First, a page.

DEFINITION: Cataract is the blurring of the eye lens after losing its transparency.

Figure 1. Demonstration of a healthy eye (left), an eye with cataract (middle) and steps of phacoemulsification surgery (right)

CAUSES AND RISK FACTORS: The most common type of this disease is that which is due to aging. There are also other types accompanying systemic diseases like diabetes, myotonic dystrophia, atopic dermatitis, and neurofibromatosis-2. Secondary cataracts can be seen in eye diseases: chronic uveitis, acute angle closure glaucoma, high myopia, and hereditary fundus dystrophia. Secondary cataracts can also be found in eye traumas due to some systemic medications. There are genetic cataracts and congenital cataracts. In such cases, underlying systemic diseases should be investigated.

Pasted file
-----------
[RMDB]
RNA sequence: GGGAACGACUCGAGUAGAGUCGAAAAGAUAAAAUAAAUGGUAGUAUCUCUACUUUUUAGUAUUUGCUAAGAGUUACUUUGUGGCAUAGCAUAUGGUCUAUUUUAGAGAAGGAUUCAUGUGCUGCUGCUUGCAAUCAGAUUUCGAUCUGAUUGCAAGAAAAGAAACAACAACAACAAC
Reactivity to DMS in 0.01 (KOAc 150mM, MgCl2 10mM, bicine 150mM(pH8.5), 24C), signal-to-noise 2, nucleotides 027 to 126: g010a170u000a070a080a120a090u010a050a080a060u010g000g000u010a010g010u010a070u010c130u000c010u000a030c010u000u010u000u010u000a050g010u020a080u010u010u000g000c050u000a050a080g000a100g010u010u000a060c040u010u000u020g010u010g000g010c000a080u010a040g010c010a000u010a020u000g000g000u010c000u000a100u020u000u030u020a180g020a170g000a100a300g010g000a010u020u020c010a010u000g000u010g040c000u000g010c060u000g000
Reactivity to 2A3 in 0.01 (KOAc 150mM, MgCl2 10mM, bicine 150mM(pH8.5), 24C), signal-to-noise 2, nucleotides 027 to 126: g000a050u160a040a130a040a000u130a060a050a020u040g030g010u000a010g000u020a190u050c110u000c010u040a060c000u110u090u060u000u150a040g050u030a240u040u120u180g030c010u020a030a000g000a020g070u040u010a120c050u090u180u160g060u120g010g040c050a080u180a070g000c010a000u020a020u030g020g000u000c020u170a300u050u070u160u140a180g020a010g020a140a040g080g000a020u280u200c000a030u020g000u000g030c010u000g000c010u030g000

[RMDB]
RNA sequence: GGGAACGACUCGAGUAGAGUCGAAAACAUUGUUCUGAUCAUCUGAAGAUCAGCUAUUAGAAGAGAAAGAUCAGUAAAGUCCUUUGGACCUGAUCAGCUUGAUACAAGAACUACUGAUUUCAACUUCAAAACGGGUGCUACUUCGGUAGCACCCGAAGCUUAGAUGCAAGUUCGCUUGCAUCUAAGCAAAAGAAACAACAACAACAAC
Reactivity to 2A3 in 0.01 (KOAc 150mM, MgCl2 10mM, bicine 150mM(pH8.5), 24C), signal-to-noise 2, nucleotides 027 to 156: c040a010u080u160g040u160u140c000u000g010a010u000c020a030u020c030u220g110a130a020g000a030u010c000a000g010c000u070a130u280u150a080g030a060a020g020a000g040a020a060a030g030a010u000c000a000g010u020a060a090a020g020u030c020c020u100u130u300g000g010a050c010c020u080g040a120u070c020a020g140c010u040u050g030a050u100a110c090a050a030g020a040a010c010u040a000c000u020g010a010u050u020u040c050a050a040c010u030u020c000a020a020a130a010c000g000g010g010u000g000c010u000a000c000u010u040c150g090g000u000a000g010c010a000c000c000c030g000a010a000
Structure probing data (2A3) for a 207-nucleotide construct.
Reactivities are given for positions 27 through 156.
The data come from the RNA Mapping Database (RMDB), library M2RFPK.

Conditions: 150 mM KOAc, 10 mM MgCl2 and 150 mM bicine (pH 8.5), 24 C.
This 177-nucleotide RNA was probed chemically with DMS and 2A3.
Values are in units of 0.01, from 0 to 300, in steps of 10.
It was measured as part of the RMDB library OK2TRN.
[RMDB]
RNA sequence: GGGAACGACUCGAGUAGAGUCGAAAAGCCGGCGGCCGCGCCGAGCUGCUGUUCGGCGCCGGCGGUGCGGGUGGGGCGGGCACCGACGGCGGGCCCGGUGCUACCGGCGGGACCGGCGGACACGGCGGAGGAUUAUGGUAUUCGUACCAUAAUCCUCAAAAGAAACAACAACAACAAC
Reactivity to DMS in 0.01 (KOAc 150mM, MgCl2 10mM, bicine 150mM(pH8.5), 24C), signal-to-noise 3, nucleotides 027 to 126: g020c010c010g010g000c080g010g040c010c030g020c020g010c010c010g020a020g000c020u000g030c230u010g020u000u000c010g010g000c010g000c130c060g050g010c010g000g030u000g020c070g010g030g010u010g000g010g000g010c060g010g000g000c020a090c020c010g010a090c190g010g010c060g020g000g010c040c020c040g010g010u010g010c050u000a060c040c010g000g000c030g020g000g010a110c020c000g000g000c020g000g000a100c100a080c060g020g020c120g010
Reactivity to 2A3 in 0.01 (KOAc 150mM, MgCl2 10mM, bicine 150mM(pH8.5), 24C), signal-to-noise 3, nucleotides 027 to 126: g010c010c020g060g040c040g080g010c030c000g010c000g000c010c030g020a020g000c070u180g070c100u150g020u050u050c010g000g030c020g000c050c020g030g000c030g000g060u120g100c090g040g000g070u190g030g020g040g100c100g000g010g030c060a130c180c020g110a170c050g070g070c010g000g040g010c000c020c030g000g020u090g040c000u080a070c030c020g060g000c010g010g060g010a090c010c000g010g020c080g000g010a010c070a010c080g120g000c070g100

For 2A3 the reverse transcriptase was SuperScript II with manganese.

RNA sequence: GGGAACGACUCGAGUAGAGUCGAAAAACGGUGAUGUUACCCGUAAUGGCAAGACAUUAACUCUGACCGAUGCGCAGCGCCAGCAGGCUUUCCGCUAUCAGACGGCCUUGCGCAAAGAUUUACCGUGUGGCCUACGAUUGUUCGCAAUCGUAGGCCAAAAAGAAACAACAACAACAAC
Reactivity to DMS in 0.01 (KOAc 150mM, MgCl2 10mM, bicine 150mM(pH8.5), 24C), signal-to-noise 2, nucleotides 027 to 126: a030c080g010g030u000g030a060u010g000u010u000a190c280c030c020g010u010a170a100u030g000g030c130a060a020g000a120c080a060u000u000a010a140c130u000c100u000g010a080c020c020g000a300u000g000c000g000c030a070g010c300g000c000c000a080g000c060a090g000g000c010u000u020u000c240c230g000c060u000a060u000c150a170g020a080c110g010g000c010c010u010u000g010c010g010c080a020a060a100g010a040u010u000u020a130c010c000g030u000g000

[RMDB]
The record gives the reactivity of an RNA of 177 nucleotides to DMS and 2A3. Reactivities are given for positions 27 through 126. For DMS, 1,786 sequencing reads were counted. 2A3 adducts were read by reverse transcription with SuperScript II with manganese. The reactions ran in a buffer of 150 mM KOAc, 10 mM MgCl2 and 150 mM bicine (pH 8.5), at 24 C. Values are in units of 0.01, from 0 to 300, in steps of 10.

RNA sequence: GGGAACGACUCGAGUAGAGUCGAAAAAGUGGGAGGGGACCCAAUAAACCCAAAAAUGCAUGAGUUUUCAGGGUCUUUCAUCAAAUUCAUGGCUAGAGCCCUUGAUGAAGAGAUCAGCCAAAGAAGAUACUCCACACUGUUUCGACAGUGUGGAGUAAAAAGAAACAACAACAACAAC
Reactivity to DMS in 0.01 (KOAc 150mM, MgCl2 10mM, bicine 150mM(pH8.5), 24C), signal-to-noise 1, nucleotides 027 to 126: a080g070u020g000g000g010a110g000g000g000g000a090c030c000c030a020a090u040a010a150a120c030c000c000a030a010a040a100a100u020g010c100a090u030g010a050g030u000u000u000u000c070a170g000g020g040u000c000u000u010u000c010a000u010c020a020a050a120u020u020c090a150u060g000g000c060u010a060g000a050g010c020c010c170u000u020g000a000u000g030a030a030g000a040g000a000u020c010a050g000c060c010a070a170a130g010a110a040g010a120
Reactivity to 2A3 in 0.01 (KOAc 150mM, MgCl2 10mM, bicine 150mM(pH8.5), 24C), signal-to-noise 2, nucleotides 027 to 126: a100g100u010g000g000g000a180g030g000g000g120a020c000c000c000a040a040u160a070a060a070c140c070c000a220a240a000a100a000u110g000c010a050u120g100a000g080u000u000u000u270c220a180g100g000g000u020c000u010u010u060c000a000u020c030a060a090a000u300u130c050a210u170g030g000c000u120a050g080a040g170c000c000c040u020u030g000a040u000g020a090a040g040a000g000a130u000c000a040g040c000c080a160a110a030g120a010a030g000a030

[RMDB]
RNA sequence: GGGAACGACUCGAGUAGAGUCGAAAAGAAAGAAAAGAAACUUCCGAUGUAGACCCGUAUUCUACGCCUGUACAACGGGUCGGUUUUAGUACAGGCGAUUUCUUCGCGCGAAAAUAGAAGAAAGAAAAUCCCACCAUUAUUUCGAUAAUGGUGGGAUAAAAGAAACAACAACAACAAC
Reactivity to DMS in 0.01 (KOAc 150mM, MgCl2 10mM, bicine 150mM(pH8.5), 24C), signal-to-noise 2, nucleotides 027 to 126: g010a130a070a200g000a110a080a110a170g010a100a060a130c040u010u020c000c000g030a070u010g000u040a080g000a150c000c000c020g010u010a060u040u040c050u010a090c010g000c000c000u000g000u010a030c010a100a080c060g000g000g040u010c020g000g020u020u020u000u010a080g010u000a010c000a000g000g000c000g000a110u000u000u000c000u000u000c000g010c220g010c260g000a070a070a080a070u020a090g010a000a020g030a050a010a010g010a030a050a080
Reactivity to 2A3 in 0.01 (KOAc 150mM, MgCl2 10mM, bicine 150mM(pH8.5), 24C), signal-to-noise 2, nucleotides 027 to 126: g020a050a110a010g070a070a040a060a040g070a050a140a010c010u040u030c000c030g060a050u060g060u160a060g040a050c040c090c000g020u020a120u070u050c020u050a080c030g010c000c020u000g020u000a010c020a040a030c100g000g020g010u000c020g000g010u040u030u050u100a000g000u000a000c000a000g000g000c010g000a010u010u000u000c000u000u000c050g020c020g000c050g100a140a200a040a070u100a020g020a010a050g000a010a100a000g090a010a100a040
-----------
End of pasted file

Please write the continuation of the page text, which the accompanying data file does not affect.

Figure 2. Anterior segment appearance of a patient diagnosed with mature cataract prior to surgery (left), following phocoemulsification and multifocal intraocular lens implnatation (right).

TREATMENT: The treatment is surgery. Through the phacoemulsification technique, the lens that has lost its transparency is crumbled and cleaned by ultrasonographic vibrations entering through a small cut and an artificial lens in suitable dioptry is placed instead.